Contact Paul Berger at berger@forward.com or on Twitter, @pdberger


The Jewish Daily Forward welcomes reader comments in order to promote thoughtful discussion on issues of importance to the Jewish community. In the interest of maintaining a civil forum, The Jewish Daily Forwardrequires that all commenters be appropriately respectful toward our writers, other commenters and the subjects of the articles. Vigorous debate and reasoned critique are welcome; name-calling and personal invective are not. While we generally do not seek to edit or actively moderate comments, our spam filter prevents most links and certain key words from being posted and The Jewish Daily Forward reserves the right to remove comments for any reason.





Find us on Facebook!
  • At which grade level should classroom discussions include topics like the death of civilians kidnapping of young Israelis and sirens warning of incoming rockets?
  • Wanted: Met Council CEO.
  • “Look, on the one hand, I understand him,” says Rivka Ben-Pazi, a niece of Elchanan Hameiri, the boy that Henk Zanoli saved. “He had a family tragedy.” But on the other hand, she said, “I think he was wrong.” What do you think?
  • How about a side of Hitler with your spaghetti?
  • Why "Be fruitful and multiply" isn't as simple as it seems:
  • William Schabas may be the least of Israel's problems.
  • You've heard of the #IceBucketChallenge, but Forward publisher Sam Norich has something better: a #SoupBucketChallenge (complete with matzo balls!) Jon Stewart, Sarah Silverman & David Remnick, you have 24 hours!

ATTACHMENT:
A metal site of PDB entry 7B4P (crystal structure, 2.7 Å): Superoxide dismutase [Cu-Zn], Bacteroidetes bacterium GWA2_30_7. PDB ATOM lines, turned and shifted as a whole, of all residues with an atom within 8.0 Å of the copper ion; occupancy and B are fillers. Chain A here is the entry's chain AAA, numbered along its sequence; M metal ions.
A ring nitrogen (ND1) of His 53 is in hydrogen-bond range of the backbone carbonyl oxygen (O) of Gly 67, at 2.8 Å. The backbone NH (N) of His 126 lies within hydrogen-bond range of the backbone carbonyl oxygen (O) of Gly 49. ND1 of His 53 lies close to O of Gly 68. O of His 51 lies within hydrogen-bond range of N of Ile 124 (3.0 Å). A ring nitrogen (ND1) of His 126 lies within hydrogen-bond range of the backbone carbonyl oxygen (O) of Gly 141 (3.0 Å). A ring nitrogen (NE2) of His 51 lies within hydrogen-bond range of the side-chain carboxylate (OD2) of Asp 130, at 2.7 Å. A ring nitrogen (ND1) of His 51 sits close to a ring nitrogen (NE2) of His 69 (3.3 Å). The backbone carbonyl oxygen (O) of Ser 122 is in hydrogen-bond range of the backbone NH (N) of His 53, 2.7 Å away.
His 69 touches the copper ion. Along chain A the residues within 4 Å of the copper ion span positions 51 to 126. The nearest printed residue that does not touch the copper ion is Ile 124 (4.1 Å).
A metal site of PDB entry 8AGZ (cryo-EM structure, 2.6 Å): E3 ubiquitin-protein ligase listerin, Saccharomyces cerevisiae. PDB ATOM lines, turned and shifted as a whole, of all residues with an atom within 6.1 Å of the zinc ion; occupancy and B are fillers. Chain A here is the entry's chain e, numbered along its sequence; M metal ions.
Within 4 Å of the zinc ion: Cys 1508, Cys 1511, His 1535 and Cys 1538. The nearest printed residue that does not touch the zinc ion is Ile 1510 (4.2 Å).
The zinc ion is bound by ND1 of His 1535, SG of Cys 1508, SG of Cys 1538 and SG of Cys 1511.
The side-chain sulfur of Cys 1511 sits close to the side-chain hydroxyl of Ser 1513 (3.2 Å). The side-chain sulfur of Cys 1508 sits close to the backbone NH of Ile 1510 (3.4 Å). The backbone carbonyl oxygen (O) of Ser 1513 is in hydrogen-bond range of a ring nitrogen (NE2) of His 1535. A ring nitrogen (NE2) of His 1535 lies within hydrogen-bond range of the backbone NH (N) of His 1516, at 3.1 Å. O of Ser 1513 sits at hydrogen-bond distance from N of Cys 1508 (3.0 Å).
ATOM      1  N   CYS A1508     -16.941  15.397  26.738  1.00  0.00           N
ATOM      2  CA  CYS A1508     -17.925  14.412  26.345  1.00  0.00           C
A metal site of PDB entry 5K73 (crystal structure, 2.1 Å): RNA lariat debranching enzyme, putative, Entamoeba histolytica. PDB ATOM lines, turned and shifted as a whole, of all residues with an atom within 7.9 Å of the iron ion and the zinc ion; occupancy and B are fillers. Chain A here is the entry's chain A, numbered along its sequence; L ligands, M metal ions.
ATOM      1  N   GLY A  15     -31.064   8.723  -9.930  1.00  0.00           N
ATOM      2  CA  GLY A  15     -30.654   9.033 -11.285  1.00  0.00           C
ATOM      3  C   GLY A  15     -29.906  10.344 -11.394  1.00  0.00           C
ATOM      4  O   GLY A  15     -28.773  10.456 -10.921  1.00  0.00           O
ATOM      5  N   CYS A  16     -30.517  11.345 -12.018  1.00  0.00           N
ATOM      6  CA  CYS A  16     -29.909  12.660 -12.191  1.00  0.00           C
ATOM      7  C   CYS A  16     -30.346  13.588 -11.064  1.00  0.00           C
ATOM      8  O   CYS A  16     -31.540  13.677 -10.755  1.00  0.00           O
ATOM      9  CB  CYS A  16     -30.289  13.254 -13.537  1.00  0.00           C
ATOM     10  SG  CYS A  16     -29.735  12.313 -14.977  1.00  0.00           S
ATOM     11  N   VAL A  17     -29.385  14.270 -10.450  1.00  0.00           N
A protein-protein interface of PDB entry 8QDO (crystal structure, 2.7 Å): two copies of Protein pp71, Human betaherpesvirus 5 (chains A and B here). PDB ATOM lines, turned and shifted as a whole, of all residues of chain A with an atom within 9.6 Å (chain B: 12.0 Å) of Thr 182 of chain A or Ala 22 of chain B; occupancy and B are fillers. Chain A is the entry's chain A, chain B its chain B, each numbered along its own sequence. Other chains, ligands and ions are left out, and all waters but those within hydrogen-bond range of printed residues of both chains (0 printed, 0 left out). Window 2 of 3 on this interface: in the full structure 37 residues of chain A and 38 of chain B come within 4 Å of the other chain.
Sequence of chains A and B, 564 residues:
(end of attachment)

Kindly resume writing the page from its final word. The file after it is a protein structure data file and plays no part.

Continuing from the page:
• Did Hamas just take credit for kidnapping the three Israeli teens?
  • "We know what it means to be in the headlines. We know what it feels like when the world sits idly by and watches the news from the luxury of their living room couches. We know the pain of silence. We know the agony of inaction."
  • When YA romance becomes "Hasidsploitation":
  • "I am wrapping up the summer with a beach vacation with my non-Jewish in-laws. They’re good people and real leftists who try to live the values they preach. This was a quality I admired, until the latest war in Gaza. Now they are adamant that American Jews need to take more responsibility for the deaths in Gaza. They are educated people who understand the political complexity, but I don’t think they get the emotional complexity of being an American Jew who is capable of criticizing Israel but still feels a deep connection to it. How can I get this across to them?"
  • “'I made a new friend,' my son told his grandfather later that day. 'I don’t know her name, but she was very nice. We met on the bus.' Welcome to Israel."
  • A Jewish female sword swallower. It's as cool as it sounds (and looks)!
  • Why did David Menachem Gordon join the IDF? In his own words: "The Israel Defense Forces is an army that fights for her nation’s survival and the absence of its warriors equals destruction from numerous regional foes. America is not quite under the threat of total annihilation… Simply put, I felt I was needed more in Israel than in the United States."
  • Leonard Fein's most enduring legacy may be his rejection of dualism: the idea that Jews must choose between assertiveness and compassion, between tribalism and universalism. Steven M. Cohen remembers a great Jewish progressive:
  • from-cache

Would you like to receive updates about new stories?




















We will not share your e-mail address or other personal information.

Already subscribed? Manage your subscription.